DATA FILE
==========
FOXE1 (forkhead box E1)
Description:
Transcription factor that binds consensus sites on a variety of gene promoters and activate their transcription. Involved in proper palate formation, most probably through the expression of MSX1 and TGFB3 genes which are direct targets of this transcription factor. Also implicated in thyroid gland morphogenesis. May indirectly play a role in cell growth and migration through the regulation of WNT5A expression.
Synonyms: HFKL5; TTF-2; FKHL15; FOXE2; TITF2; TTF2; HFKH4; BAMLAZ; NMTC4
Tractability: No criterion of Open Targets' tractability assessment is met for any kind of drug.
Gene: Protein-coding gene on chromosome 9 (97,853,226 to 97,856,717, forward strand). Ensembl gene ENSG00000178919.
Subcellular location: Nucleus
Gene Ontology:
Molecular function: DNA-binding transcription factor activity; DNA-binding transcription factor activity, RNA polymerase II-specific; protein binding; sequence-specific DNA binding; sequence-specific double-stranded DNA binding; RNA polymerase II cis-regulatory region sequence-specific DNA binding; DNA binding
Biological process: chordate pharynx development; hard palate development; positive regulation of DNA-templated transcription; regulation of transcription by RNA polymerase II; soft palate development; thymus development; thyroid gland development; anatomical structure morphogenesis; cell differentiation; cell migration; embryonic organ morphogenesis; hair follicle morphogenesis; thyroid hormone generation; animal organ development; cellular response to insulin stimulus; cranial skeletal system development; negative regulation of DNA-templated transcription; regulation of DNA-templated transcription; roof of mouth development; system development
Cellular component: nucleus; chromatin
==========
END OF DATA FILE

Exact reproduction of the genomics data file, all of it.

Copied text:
FOXE1 (forkhead box E1)
Description:
Transcription factor that binds consensus sites on a variety of gene promoters and activate their transcription. Involved in proper palate formation, most probably through the expression of MSX1 and TGFB3 genes which are direct targets of this transcription factor. Also implicated in thyroid gland morphogenesis. May indirectly play a role in cell growth and migration through the regulation of WNT5A expression.
Synonyms: HFKL5; TTF-2; FKHL15; FOXE2; TITF2; TTF2; HFKH4; BAMLAZ; NMTC4
Tractability: No criterion of Open Targets' tractability assessment is met for any kind of drug.
Gene: Protein-coding gene on chromosome 9 (97,853,226 to 97,856,717, forward strand). Ensembl gene ENSG00000178919.
Subcellular location: Nucleus
Gene Ontology:
Molecular function: DNA-binding transcription factor activity; DNA-binding transcription factor activity, RNA polymerase II-specific; protein binding; sequence-specific DNA binding; sequence-specific double-stranded DNA binding; RNA polymerase II cis-regulatory region sequence-specific DNA binding; DNA binding
Biological process: chordate pharynx development; hard palate development; positive regulation of DNA-templated transcription; regulation of transcription by RNA polymerase II; soft palate development; thymus development; thyroid gland development; anatomical structure morphogenesis; cell differentiation; cell migration; embryonic organ morphogenesis; hair follicle morphogenesis; thyroid hormone generation; animal organ development; cellular response to insulin stimulus; cranial skeletal system development; negative regulation of DNA-templated transcription; regulation of DNA-templated transcription; roof of mouth development; system development
Cellular component: nucleus; chromatin